Alex Poppe writes of her experiences in Kurdistan, Iraq where she taught English, on the alienation and social exclusion that leads to radicalisation.
WHEN I started thinking about this article, the November 2014 beheading of Peter Kassig had been on my mind. In 2013, I volunteered with the Agency for Technical Cooperation and Development (ACTED), a non-governmental organization (NGO) in Kurdistan, Iraq and developed a short-lived crush on one of the aid workers.
Later, after I moved to Germany, I learned he had been kidnapped by ISIS while delivering tents to a refugee camp. Thankfully, he was released, probably because his country’s government had paid a ransom.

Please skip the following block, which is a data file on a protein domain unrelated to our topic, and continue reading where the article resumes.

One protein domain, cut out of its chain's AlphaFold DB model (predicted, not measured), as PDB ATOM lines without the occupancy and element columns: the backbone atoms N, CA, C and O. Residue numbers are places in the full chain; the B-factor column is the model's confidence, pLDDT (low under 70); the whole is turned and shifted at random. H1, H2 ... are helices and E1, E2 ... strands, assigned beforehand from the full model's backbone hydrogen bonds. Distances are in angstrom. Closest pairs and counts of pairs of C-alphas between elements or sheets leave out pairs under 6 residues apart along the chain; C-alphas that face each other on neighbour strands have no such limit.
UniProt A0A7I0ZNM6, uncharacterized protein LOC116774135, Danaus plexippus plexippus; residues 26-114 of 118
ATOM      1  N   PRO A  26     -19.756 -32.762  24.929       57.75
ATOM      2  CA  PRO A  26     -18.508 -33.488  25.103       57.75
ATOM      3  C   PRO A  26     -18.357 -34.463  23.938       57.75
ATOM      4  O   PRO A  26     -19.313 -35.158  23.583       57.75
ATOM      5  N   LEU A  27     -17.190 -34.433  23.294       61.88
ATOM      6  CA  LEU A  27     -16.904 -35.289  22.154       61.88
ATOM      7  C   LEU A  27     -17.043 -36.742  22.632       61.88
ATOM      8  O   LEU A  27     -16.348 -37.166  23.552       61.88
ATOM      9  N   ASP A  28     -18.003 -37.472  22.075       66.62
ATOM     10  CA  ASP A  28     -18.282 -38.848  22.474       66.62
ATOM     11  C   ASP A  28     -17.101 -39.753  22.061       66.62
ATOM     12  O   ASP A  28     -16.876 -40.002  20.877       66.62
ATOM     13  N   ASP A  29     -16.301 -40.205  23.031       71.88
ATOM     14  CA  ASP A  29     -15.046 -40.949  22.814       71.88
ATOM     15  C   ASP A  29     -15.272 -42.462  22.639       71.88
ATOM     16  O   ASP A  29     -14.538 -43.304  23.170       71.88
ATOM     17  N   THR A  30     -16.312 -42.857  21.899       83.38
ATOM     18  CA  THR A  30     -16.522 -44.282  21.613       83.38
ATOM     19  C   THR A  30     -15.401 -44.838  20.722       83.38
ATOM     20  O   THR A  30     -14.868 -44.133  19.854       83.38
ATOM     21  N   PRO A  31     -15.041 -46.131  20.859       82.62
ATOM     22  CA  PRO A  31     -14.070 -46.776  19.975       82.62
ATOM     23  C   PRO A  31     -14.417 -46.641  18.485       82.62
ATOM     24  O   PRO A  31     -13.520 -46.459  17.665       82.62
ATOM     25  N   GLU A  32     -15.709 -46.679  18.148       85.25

Peter’s last letter, as reprinted by the New York Times, romanticized places with hills, lakes and valleys; places he was shown by loving parents; places where he felt he belonged. Why would any Westerner be drawn from a land of plenty to a war zone? Referencing my experience of working with teens in Kurdistan and East Jerusalem from 2011 and 2013, my own period of social isolation and expert opinions gained from research, I want to explore what motivates people to join jihad.